Unfortunately many businesses have to restructure under the eye of a watching public. Probably none more vividly than Korean Air. In the 1990s Korean Air had a series of traumatic events. By far the worst of 12 serious accidents that occurred in this time frame was the loss of a Boeing 747, which crash landed in Guam in 1997, killing 227 people.
Although there were some external conditions that could have contributed to the crash, none of them were enough to merit a catastrophe of this size. During investigation it was found that in flight, the major errors occurred in the cockpit, and were directly caused by the relationship the pilots had to each other and to cultural expectations.
Culture is an interesting phenomenon. We are so close to our own, we are blinded many times to how it makes us act and react. We are often so blind to it, we do not see it as a factor that operates 24/7 in our minds, the minds of those we work with, and in business itself. Even someone as technically skilled as a pilot can succumb to the effects of national culture on the job, to the point where they do not operate with a totally unbiased capacity, and the product, in this case a safe trip for the passengers, is jeopardized. In fact they say for an employee, national culture, its expectations and values, will trump organizational culture.
Culture counts. Yet we fail to take a look at what it may reveal to us, how it may be affecting us, and learn what may be helpful in leveraging it as a benefit. We too often do not even consider it a potential factor until problems that could have been addressed occur.
In the case of Korean Air, the problem was devastating. "We realized we needed to concentrate more on 'how' we fly and less on 'where' we are flying to" This, a quote from a top official for the owners of Korean Airlines, after the fact. Unfortunately this quote is a metaphor for how we often operate in business. All too often we are looking forward to where we are going, forgetting that how we are proceeding is going to eventually win out in determining our success. Knowledge of cultural difference and worldview directly affect the "how" and the "where" will only matter if we proceed with all the expertise we can to recognize and deal with cultural difference.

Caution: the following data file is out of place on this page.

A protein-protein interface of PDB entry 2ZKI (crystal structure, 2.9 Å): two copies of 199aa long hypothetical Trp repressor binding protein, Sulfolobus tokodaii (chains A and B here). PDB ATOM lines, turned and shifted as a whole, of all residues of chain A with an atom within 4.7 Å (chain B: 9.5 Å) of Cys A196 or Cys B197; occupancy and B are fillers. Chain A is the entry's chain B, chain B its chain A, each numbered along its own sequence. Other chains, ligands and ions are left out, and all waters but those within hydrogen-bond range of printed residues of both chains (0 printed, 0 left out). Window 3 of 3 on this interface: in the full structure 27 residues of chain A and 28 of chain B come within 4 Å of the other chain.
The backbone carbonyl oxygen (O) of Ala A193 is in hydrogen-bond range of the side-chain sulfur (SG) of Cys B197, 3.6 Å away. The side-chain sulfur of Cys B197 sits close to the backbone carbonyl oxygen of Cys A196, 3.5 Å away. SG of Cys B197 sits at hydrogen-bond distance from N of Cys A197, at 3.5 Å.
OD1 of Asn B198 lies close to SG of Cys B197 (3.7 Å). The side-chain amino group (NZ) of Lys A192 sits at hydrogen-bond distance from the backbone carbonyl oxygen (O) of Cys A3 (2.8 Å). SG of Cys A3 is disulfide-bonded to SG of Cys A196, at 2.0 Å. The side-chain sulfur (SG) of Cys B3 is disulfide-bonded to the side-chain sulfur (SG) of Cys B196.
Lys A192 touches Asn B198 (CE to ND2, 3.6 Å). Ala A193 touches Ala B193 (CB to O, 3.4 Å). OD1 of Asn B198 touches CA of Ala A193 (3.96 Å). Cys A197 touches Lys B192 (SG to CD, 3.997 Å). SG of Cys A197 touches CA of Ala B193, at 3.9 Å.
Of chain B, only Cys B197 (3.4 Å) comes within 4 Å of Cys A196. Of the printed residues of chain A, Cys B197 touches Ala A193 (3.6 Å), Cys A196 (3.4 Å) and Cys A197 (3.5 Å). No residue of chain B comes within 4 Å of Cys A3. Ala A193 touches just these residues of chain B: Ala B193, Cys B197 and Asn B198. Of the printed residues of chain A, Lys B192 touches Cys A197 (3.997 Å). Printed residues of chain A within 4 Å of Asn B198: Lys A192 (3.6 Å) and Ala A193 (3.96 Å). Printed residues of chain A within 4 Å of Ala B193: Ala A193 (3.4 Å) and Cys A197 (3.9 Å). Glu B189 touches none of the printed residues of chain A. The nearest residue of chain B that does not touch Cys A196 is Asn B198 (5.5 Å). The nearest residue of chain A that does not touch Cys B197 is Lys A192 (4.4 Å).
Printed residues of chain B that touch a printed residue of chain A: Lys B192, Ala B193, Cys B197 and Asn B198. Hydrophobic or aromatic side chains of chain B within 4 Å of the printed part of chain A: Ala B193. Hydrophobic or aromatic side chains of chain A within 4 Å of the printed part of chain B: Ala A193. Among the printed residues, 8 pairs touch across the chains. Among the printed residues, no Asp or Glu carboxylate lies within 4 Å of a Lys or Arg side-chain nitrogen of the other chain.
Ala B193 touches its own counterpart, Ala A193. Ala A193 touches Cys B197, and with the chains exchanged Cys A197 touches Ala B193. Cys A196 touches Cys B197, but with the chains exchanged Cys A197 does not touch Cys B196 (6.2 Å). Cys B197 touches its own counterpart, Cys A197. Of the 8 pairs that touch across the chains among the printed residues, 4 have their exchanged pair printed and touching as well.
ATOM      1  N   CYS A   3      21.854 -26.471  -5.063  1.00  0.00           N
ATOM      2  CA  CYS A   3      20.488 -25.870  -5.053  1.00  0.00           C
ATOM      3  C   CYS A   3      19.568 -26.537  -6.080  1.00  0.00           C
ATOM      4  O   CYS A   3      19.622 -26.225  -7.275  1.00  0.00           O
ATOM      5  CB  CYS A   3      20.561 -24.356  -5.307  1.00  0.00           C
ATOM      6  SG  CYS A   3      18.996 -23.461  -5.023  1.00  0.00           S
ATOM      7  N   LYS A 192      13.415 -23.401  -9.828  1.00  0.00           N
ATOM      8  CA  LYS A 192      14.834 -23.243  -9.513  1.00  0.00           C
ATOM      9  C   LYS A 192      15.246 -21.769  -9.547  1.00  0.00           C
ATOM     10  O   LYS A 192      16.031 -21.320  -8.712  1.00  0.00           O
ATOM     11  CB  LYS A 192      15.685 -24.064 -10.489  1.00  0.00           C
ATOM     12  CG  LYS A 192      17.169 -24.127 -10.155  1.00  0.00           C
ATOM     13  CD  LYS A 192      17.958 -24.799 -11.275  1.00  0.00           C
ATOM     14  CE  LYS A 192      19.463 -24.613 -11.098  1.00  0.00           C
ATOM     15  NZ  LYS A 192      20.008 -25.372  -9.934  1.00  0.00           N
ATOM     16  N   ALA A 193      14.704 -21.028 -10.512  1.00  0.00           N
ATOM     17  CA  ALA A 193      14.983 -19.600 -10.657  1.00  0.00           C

What happened in the cockpit that could have been avoided? One known generalization concerning Korean culture is that life is characterized by hierarchy, respect for elders and rank. So much so that the crew might defer to the highest ranking pilot. In this case, the pilot was reported to be confused as to communications, did not follow safety protocol, and was reportedly sleepy. What should have been a team approach of the crew with respect to aviation protocol, which may have compensated for this problem, became an ill fated mistake due to people acting and reacting based on cultural values.
Deaths and crashes are vivid reminders of something gone wrong. Wouldn't it have been fortunate if instead of restructuring due to devastating problems, structuring could have been done prior? How might this story have read if they had been able to create a knowledge base and dialogue about cultural values, so that culture could operate in a way that it brought gain instead of loss?
To their credit, Korean Air, and Boeing, whose plane was involved, both acknowledged the need for and embraced an attention to cultural communication. This has carried them forward bringing cultural training to the forefront. Keeping the attention on the "how" of their business, they set out to prevent culture from being a hindrance and to harness the good it can bring if understood.
Although your work may not have such vivid examples of the need to attend to culture, there most likely are some albeit less traumatic effects of culture operating in your daily efforts, and there will only be more as we become increasingly more global. Are you "structuring" by gaining the knowledge and skills that are available, so you won't have to publicly "restructure" when it comes to culture?
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